Rise of national-populists in Sweden raises complex questions for Europe

By Sumantra Maitra
0 Comment(s)Print E-mail China.org.cn, September 12, 2018
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Party Secretary of the Sweden Democrats Mattias Karlsson speaks to members and supporters of the far-right Sweden Democrats at the party election center on September 9, 2018 in Stockholm, Sweden. [Photo/VCG]

Sweden, as predicted, lurched rightwards in its recent parliamentary election, which promises to push Europe even more to the brink as a divided continent gripped by soul-searching. 

With almost all ballots counted, the nationalist-populist Sweden Democrats won about 19 percent of the vote, compared to 12 percent at the last election. This is a country which, since it renounced its Nazi era post World War II, has been dominated by center-left politics. 

The ruling Red-Green coalition remained the overall winner, with 144 seats, with the center-right moderates possibly gaining 143 seats under the system of proportional representation. Under this system the nationalist right should have 62 seats, creating a role as kingmakers in the next parliament. 

Sweden, therefore, is likely to enter a long period of political uncertainty as the long-prevailing system of block politics is probably over. 

However, numbers don't tell the whole story. The reality is complex. A lot is being made of the fact that the nationalists failed to achieve their ambition to become the second largest individual political party. However, for all practical purposes, that doesn't really matter. 

The appeal of the nationalists was hinged on three things: rising crime levels, immigration and problems with social services. Considering the shift in the rhetoric among the main political parties, it's irrelevant if Sweden Democrats win or even hold seats. The entire mood of the country, its politics and what it means for a broader Europe suggests a difficult process of realignment.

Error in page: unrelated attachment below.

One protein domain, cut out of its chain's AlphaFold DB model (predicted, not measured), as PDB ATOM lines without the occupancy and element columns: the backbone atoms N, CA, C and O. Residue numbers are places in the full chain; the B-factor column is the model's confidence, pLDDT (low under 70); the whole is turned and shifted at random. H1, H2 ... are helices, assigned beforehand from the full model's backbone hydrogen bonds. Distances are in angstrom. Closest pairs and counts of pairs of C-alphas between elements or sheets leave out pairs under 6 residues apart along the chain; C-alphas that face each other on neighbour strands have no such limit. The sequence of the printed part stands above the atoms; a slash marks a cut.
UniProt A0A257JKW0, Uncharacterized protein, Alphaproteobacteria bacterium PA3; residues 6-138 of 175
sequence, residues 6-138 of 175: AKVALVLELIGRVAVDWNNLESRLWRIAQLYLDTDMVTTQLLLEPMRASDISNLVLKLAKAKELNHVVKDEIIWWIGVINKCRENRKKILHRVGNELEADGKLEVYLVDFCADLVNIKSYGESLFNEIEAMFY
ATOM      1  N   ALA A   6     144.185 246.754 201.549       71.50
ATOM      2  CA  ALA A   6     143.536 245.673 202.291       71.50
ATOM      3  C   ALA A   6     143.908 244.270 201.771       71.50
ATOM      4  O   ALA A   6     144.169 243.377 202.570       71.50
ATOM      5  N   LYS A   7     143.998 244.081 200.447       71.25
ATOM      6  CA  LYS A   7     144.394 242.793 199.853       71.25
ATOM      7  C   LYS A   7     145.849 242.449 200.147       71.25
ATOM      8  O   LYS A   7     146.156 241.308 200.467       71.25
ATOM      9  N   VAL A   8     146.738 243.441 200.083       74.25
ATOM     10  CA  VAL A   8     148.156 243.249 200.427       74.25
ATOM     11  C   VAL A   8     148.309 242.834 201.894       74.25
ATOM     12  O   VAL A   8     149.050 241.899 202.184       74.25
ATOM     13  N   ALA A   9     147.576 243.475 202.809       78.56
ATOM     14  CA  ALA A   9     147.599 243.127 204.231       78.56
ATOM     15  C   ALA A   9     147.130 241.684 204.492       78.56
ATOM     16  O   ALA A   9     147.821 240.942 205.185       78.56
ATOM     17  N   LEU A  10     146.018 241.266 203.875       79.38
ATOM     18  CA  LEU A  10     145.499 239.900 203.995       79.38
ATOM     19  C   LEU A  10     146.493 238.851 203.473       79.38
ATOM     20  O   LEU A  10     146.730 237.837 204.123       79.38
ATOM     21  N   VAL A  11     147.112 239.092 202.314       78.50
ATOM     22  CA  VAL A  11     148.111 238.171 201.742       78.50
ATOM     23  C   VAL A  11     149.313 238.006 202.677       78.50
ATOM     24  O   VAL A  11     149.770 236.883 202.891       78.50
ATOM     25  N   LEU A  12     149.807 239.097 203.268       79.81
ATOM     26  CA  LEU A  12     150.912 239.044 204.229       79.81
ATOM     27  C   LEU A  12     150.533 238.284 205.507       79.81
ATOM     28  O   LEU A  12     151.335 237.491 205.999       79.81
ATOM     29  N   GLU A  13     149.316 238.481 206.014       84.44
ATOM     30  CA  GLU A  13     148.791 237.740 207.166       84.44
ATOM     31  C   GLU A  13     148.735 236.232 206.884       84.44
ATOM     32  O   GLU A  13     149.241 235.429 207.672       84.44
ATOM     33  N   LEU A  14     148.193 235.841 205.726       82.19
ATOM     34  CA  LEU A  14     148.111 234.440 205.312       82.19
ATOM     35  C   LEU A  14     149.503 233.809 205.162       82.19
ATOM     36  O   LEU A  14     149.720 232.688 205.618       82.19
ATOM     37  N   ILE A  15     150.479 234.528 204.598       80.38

What were the causes? There are several. Since 2015, Sweden has taken in the highest number of migrants per capita among European countries. In that year alone, more than 150,000 migrants entered Sweden; that's equivalent to the population of a mid-sized Western city. For a country with a total population of only a few million, these demographic changes are extraordinary. 

However, migration isn't the only cause for the rise of the far right. Contrary to popular opinion, most of these migrants are not from war zones like Syria, nor are they vulnerable women and children. Most are men from countries like Afghanistan, looking for jobs in Europe. 

The Swedish government under the feminists and Greens had essentially given up on law and order. The police in Scandinavian countries don't follow the principles of deterrence and punitive justice, but follow a very EU-mandated rehabilitation-based system. 

That was good in a highly-trusting society; however, mass migration changed everything. There was, for example, instant pressure on social welfare, and Swedes used to living in a high welfare society, were uncomfortable with the welfare problems with people alien to their culture, language and not easily assimilated into the work force. 

In fact, the migrants who were in Sweden looking for jobs, didn't get any. Nor were they able to assimilate in the Swedish cities and towns, and a lot of them got drawn into criminal activities. Murder and rape, and even gang violence, uncommon in Swedish society heretofore became a prominent issue, as the police lost control of the streets and the balance of power shifted from the State to the lawless individuals and groups. 

The apex of that came a few days before the election, when gangs in several Swedish cities rioted and set fire to around 80 cars and properties, with hapless police failing to control the crowd, and handicapped by the government guidance not to use punitive force. 

Where do we go from here? The question is tricky. Sweden votes, added to German protests and the rise of the far right in Eastern Europe is all part of a single trend. Here is a bunch of people who are unhappy with the direction their country is taking. 

The social elite don't care about the working class, people are more interested in gender studies and feminism and other pursuits and the resultant migration, job losses and siege mentality mean there's a vacuum, which is being exploited by far-right elements in society. That, added to the return of nationalist sentiments means Europe is bleakly heading for further social turmoil. 

Sumantra Maitra is a columnist with China.org.cn. For more information please visit:


Opinion articles reflect the views of their authors only, not necessarily those of China.org.cn.

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